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Making Media
Part 5

According to current copyright legislation, this new form of free speech is simply a new type of theft. Information must always remain a commodity within cyberspace. Yet, within the Net, free speech is evolving into the fluid process of ‘interactive creativity’. Information exists as commodities, gifts and hybrids of the two. Oblivious to this growing contradiction, politicians carry on tightening the legal protection of copyright at both national and international levels. [35] They are determined to help their local media corporations to compete successfully within the global marketplace. As a result, the letter of law criminalises the on-line activities of almost every Net user. For instance, giving away bootleg MP3s is stealing the intellectual property of media corporations. The ‘negative’ concept of media freedom prohibits political censorship only to justify economic censorship. Free trade is state power. [36]

Yet, in their daily lives, everyone knows that there is almost no chance of being punished for swapping MP3s. The existing copyright laws are increasingly unenforceable within the Net. If only for pragmatic reasons, the concept of media freedom now needs be extended beyond freedom from political censorship. For instance, in nineteenth century Europe, Karl Marx argued that free speech shouldn’t be confined within free trade. The Left had to struggle not only against political censorship, but also economic censorship. Crucially, the removal of legal controls was an essential precondition, but not a sufficient foundation for free speech. Everyone also had to have access to the technologies for expressing themselves: the ‘positive’ concept of media freedom. [37] During the Fordist epoch, the Left almost forgot this libertarian definition of free speech. For technical and economic reasons, ordinary people appeared to be incapable of making their own media. Instead, the Left supported public service broadcasting so its leaders could gain access to the airwaves. Free speech was restricted to elected politicians. [38]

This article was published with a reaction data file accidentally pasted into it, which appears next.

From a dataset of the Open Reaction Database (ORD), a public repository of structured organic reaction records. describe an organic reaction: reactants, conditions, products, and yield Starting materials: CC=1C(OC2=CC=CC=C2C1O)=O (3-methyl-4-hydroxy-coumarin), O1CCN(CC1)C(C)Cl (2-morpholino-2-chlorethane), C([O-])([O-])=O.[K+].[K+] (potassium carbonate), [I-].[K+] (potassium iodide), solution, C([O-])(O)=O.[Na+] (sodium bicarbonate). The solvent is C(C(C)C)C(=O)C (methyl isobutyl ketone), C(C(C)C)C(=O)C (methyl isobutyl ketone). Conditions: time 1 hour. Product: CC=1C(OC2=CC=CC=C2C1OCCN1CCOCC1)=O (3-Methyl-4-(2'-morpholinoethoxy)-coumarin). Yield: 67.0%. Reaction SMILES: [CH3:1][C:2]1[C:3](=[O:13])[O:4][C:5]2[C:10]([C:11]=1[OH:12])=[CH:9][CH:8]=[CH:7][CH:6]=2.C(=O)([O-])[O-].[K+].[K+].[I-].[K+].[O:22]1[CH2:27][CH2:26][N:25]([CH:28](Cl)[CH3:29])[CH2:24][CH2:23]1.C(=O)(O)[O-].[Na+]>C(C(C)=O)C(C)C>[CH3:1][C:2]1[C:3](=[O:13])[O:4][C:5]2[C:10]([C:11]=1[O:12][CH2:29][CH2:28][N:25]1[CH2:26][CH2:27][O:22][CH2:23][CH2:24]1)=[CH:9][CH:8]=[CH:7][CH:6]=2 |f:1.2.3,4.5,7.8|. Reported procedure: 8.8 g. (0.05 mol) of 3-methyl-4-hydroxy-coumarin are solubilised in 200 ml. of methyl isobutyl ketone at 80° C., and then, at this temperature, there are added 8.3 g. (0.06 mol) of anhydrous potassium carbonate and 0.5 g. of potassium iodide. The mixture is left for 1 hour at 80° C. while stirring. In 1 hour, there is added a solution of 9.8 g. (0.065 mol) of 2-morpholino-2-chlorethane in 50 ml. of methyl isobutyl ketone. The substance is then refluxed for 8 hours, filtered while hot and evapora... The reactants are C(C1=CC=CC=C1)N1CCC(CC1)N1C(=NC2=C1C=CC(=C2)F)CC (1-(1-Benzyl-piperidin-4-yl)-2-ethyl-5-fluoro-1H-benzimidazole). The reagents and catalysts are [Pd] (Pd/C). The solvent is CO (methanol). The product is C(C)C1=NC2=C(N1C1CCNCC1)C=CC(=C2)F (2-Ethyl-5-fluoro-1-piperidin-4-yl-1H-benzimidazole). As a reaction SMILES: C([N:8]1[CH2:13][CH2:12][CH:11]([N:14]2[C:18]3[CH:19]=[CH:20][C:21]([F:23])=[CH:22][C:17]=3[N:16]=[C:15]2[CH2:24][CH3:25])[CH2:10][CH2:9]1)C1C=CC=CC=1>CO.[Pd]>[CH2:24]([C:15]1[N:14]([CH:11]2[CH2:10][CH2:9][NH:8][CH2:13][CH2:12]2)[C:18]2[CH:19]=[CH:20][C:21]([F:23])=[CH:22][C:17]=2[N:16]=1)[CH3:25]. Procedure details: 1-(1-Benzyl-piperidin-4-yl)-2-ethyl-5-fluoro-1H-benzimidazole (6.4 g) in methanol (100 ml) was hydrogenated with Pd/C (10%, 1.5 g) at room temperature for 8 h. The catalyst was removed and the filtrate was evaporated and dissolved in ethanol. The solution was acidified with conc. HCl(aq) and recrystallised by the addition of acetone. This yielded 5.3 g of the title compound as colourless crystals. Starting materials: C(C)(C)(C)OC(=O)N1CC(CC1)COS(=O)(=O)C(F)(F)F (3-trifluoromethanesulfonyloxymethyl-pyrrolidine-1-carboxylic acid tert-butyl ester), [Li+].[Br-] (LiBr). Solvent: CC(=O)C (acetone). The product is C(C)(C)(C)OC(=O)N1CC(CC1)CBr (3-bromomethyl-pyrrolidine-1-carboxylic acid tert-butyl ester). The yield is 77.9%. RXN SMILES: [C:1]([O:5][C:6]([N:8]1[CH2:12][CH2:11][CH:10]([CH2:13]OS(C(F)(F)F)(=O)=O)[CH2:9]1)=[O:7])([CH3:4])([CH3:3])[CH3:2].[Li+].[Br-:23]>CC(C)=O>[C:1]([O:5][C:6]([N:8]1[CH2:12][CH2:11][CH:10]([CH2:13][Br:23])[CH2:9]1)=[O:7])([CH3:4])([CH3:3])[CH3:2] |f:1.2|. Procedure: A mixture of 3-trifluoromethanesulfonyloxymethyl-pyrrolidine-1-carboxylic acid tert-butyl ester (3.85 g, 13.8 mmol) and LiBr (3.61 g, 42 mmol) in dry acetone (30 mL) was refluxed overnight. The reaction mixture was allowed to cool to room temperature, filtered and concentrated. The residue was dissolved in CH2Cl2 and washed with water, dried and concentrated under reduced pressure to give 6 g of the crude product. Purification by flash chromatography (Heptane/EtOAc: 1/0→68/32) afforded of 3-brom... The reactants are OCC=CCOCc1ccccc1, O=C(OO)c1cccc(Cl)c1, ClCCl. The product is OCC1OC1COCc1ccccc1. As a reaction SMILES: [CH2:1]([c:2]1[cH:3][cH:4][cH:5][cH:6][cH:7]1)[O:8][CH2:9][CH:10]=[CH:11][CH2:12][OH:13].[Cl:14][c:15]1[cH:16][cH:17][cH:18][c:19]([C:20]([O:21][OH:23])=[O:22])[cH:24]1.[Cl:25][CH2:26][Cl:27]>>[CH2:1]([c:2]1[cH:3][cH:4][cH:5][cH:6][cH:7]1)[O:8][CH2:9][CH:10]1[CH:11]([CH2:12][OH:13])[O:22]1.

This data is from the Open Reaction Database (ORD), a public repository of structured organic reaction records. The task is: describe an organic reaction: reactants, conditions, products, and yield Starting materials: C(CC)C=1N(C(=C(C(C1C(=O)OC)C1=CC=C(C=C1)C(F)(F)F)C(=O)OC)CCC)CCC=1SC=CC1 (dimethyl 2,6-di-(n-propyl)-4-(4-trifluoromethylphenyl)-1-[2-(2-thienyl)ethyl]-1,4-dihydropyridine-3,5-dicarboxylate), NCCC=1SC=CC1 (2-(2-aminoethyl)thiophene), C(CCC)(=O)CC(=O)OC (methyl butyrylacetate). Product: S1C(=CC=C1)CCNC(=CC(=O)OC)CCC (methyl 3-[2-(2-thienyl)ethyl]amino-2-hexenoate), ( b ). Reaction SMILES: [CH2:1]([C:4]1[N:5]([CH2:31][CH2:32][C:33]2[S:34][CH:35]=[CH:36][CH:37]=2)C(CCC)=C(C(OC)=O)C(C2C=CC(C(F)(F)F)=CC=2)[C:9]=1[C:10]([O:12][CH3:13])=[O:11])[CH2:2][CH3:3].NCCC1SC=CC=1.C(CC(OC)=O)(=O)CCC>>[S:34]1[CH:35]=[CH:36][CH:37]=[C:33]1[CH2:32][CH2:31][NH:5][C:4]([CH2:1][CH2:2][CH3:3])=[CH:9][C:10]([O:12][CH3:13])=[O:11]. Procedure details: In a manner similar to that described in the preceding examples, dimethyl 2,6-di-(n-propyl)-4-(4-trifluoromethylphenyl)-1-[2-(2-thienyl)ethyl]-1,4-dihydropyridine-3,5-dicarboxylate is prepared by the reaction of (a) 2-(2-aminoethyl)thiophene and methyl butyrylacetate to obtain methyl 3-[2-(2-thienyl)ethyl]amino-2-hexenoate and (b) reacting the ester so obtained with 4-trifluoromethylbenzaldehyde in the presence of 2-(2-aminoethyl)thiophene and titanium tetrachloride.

With the advent of the Net, this limited vision of media freedom is becoming an anachronism. For the first time, ordinary people can be producers as well as consumers of information. Marx’s ‘positive’ concept of media freedom is now pragmatic politics. Instead of making media for them, the state can help people to make their own media. For instance, public service broadcasters can nurture network communities and telecoms regulators can encourage infrastructure investment. [39] Above all, the state must reverse the recent tightening of the copyright laws. For the ‘positive’ concept of media freedom precludes vigorous economic censorship. The widespread ‘fair use’ of copyright material should be recognised in law as well as in practice. The rigid enforcement of intellectual property must give way to official toleration of more flexible forms of information: bootlegs, copyleft, open source and public domain. ‘Fair use’ is free speech. [40]

For most people, the weakening of copyright protection is someone else’s problem. They are unconcerned that trading of commodities in the old media must co-exist with the circulation of gifts in the new media. [41] Even neo-liberals are realising that the trading of physical commodities is much easier outside the digital Panopticon. While e-commerce will always depend upon legal regulation, ‘interactive creativity’ among Net users has little need for courts and police. When copying is ubiquitous, punishing people for stealing intellectual property will seem perverse. Instead of formal laws, most on-line activities can be regulated by the spontaneous rules of polite behaviour. [42]

‘The more perfect civilisation is, the less occasion has it for government, because the more does it regulate its own affairs, and govern itself...’ [43]

Sooner or later, the state will abandon its attempts to impose economic censorship on the Net. Even the media corporations will eventually have to accept the demise of information Fordism. Instead of copyright enforcement, government intervention can focus on extending and improving access to the Net for all people. The ‘negative’ freedom from state censorship must evolve into the ‘positive’ freedom to make media. In the age of the Net, free speech can become: ‘...the right to make noise... to create one’s own code and work... the right to make the free and revocable choice to interlink with another’s code - that is, the right to compose life.’ [44]

 
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